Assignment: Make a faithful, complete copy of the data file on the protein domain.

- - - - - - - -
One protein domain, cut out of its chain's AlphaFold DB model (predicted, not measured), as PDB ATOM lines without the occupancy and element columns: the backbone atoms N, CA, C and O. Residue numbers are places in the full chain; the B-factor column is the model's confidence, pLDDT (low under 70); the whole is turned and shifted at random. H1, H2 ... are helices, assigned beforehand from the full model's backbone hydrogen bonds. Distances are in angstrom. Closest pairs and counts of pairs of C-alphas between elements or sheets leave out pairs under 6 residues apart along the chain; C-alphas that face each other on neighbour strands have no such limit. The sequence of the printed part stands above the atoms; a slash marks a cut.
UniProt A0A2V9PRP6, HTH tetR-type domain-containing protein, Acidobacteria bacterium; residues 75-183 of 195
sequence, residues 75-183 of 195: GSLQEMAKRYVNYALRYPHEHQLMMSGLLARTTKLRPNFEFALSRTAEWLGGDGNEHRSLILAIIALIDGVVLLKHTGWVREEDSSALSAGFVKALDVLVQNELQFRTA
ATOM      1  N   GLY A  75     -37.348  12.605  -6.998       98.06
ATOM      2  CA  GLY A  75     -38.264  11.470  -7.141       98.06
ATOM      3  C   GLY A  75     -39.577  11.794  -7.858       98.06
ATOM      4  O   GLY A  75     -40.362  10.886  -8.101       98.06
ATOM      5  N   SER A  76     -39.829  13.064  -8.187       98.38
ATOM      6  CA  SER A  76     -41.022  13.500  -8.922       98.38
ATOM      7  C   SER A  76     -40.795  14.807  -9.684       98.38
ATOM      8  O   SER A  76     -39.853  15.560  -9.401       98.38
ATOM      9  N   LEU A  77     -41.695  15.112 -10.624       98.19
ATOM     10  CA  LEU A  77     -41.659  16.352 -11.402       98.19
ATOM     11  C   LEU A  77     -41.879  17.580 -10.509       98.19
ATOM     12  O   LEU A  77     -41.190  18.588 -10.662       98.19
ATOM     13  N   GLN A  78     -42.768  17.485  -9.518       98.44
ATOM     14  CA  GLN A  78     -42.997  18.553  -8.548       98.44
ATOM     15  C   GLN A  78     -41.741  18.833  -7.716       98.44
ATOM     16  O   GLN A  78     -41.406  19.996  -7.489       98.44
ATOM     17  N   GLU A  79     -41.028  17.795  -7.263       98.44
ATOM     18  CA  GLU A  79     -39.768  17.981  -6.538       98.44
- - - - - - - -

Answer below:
One protein domain, cut out of its chain's AlphaFold DB model (predicted, not measured), as PDB ATOM lines without the occupancy and element columns: the backbone atoms N, CA, C and O. Residue numbers are places in the full chain; the B-factor column is the model's confidence, pLDDT (low under 70); the whole is turned and shifted at random. H1, H2 ... are helices, assigned beforehand from the full model's backbone hydrogen bonds. Distances are in angstrom. Closest pairs and counts of pairs of C-alphas between elements or sheets leave out pairs under 6 residues apart along the chain; C-alphas that face each other on neighbour strands have no such limit. The sequence of the printed part stands above the atoms; a slash marks a cut.
UniProt A0A2V9PRP6, HTH tetR-type domain-containing protein, Acidobacteria bacterium; residues 75-183 of 195
sequence, residues 75-183 of 195: GSLQEMAKRYVNYALRYPHEHQLMMSGLLARTTKLRPNFEFALSRTAEWLGGDGNEHRSLILAIIALIDGVVLLKHTGWVREEDSSALSAGFVKALDVLVQNELQFRTA
ATOM      1  N   GLY A  75     -37.348  12.605  -6.998       98.06
ATOM      2  CA  GLY A  75     -38.264  11.470  -7.141       98.06
ATOM      3  C   GLY A  75     -39.577  11.794  -7.858       98.06
ATOM      4  O   GLY A  75     -40.362  10.886  -8.101       98.06
ATOM      5  N   SER A  76     -39.829  13.064  -8.187       98.38
ATOM      6  CA  SER A  76     -41.022  13.500  -8.922       98.38
ATOM      7  C   SER A  76     -40.795  14.807  -9.684       98.38
ATOM      8  O   SER A  76     -39.853  15.560  -9.401       98.38
ATOM      9  N   LEU A  77     -41.695  15.112 -10.624       98.19
ATOM     10  CA  LEU A  77     -41.659  16.352 -11.402       98.19
ATOM     11  C   LEU A  77     -41.879  17.580 -10.509       98.19
ATOM     12  O   LEU A  77     -41.190  18.588 -10.662       98.19
ATOM     13  N   GLN A  78     -42.768  17.485  -9.518       98.44
ATOM     14  CA  GLN A  78     -42.997  18.553  -8.548       98.44
ATOM     15  C   GLN A  78     -41.741  18.833  -7.716       98.44
ATOM     16  O   GLN A  78     -41.406  19.996  -7.489       98.44
ATOM     17  N   GLU A  79     -41.028  17.795  -7.263       98.44
ATOM     18  CA  GLU A  79     -39.768  17.981  -6.538       98.44